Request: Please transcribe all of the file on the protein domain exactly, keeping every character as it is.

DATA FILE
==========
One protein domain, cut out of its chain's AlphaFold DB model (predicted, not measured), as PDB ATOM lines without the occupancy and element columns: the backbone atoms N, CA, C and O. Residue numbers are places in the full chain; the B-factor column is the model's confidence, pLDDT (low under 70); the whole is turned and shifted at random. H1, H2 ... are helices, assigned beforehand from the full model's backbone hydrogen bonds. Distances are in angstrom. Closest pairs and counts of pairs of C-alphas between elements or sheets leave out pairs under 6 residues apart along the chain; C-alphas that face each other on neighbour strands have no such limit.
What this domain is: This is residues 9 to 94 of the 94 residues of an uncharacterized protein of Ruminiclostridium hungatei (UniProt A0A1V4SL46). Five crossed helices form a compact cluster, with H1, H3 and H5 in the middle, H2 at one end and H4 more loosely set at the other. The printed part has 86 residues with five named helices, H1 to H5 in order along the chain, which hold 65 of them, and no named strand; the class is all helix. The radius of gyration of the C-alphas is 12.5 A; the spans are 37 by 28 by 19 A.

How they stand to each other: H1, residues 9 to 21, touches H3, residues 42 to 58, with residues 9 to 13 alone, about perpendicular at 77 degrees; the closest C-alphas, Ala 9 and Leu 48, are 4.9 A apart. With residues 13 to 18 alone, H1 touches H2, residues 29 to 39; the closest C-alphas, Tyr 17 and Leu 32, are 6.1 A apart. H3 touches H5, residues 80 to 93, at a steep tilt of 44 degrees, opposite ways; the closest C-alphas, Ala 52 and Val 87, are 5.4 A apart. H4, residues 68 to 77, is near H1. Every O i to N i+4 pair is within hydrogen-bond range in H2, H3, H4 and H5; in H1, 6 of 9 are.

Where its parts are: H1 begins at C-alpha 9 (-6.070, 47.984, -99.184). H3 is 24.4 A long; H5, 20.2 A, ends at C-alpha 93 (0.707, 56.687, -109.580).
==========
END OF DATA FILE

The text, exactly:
One protein domain, cut out of its chain's AlphaFold DB model (predicted, not measured), as PDB ATOM lines without the occupancy and element columns: the backbone atoms N, CA, C and O. Residue numbers are places in the full chain; the B-factor column is the model's confidence, pLDDT (low under 70); the whole is turned and shifted at random. H1, H2 ... are helices, assigned beforehand from the full model's backbone hydrogen bonds. Distances are in angstrom. Closest pairs and counts of pairs of C-alphas between elements or sheets leave out pairs under 6 residues apart along the chain; C-alphas that face each other on neighbour strands have no such limit.
What this domain is: This is residues 9 to 94 of the 94 residues of an uncharacterized protein of Ruminiclostridium hungatei (UniProt A0A1V4SL46). Five crossed helices form a compact cluster, with H1, H3 and H5 in the middle, H2 at one end and H4 more loosely set at the other. The printed part has 86 residues with five named helices, H1 to H5 in order along the chain, which hold 65 of them, and no named strand; the class is all helix. The radius of gyration of the C-alphas is 12.5 A; the spans are 37 by 28 by 19 A.

How they stand to each other: H1, residues 9 to 21, touches H3, residues 42 to 58, with residues 9 to 13 alone, about perpendicular at 77 degrees; the closest C-alphas, Ala 9 and Leu 48, are 4.9 A apart. With residues 13 to 18 alone, H1 touches H2, residues 29 to 39; the closest C-alphas, Tyr 17 and Leu 32, are 6.1 A apart. H3 touches H5, residues 80 to 93, at a steep tilt of 44 degrees, opposite ways; the closest C-alphas, Ala 52 and Val 87, are 5.4 A apart. H4, residues 68 to 77, is near H1. Every O i to N i+4 pair is within hydrogen-bond range in H2, H3, H4 and H5; in H1, 6 of 9 are.

Where its parts are: H1 begins at C-alpha 9 (-6.070, 47.984, -99.184). H3 is 24.4 A long; H5, 20.2 A, ends at C-alpha 93 (0.707, 56.687, -109.580).